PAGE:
One thing I have learned since coming to work at the Indy Flute Shop just over two years ago is this: there are a mind-blowing number of options available to customize your flute to your needs! Silver content, lip plate shapes and materials, silver mechanisms, engravings, key features–you name it, somebody has requested it! This can make shopping for a new flute both exciting and perhaps just a little bit terrifying. Over the next few weeks, I’m going to be highlighting some of the most popular features of flutes that are available here in the shop. This week, we’ll be discussing the split E mechanism.

The split E mechanism is a feature that is available on several step-up (intermediate) level flutes, as well as most higher-end instruments. This key option uses an additional rod and lever, permitting the lower G key to close when high E is played. Closing the lower G key and fingering high E decreases venting and brings more stability to the note with a faster response and without the “cracking” effect that many players struggle with, especially when leaping up into the higher register from the middle. This feature is very convenient and easy to transition to because there is virtually nothing different that is done by the player–the mechanism works on its own. The addition of the extra rod does add just a bit of extra weight, but it is marginal. Check out a visual of the split E mechanism below, provided by Miyazawa Flutes:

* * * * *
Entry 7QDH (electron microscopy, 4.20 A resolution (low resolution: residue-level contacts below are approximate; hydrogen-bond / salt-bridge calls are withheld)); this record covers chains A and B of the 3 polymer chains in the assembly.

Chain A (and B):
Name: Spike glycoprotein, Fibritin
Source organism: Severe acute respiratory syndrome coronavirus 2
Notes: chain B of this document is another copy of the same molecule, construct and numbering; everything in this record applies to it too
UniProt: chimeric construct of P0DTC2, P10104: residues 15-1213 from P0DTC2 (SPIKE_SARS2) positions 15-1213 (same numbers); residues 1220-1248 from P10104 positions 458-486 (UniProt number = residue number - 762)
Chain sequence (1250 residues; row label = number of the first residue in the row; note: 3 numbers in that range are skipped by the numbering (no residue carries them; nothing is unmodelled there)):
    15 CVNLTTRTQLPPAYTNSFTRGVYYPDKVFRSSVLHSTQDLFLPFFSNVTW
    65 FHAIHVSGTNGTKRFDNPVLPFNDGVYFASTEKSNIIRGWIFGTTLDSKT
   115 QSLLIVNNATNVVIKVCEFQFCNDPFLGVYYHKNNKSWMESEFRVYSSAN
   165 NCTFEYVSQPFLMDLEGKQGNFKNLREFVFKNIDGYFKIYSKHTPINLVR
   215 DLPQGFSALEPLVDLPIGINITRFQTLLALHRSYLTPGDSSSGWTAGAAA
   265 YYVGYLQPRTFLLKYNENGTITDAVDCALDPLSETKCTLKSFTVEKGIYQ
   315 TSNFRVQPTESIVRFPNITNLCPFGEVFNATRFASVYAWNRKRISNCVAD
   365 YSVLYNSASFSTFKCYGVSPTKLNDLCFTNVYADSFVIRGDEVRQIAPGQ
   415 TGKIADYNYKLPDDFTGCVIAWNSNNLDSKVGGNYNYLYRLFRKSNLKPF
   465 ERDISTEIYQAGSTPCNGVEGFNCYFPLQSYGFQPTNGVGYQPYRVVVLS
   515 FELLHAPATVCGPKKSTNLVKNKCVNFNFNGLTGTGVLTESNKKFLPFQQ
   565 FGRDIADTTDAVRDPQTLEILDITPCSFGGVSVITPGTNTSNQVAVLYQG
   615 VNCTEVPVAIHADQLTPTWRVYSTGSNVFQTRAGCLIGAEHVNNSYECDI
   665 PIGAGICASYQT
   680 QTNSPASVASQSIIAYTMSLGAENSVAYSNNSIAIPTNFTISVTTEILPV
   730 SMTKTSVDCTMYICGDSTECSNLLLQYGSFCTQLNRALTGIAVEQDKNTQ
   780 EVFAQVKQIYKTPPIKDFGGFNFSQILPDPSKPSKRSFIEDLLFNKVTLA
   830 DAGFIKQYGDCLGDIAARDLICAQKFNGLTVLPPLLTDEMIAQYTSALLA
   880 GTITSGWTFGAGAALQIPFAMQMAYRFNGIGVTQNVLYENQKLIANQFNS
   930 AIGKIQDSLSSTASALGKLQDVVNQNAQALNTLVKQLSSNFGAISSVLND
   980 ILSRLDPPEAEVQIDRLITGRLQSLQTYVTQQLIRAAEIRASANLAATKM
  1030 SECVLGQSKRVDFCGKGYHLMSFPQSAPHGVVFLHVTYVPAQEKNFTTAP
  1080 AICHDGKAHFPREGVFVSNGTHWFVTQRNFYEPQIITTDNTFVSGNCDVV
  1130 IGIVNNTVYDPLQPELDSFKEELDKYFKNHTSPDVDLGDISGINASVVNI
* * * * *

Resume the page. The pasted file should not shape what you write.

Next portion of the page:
splite

The split E mechanism cannot be added to an existing flute, but many brands offer it as a standard to their intermediate instruments, or players can opt for a model with one. Generally, the addition of this mechanism costs an extra $150-$200. As I mentioned before, there are 4 models of step-up flutes that come with the split E mechanism standard: the Yamaha Allegro 371 and 471, and the Azumi 2 and 3 series. For more information about these models, as well as a chart visualizing the options available on all flutes in the IFS, check out the “instruments” page here.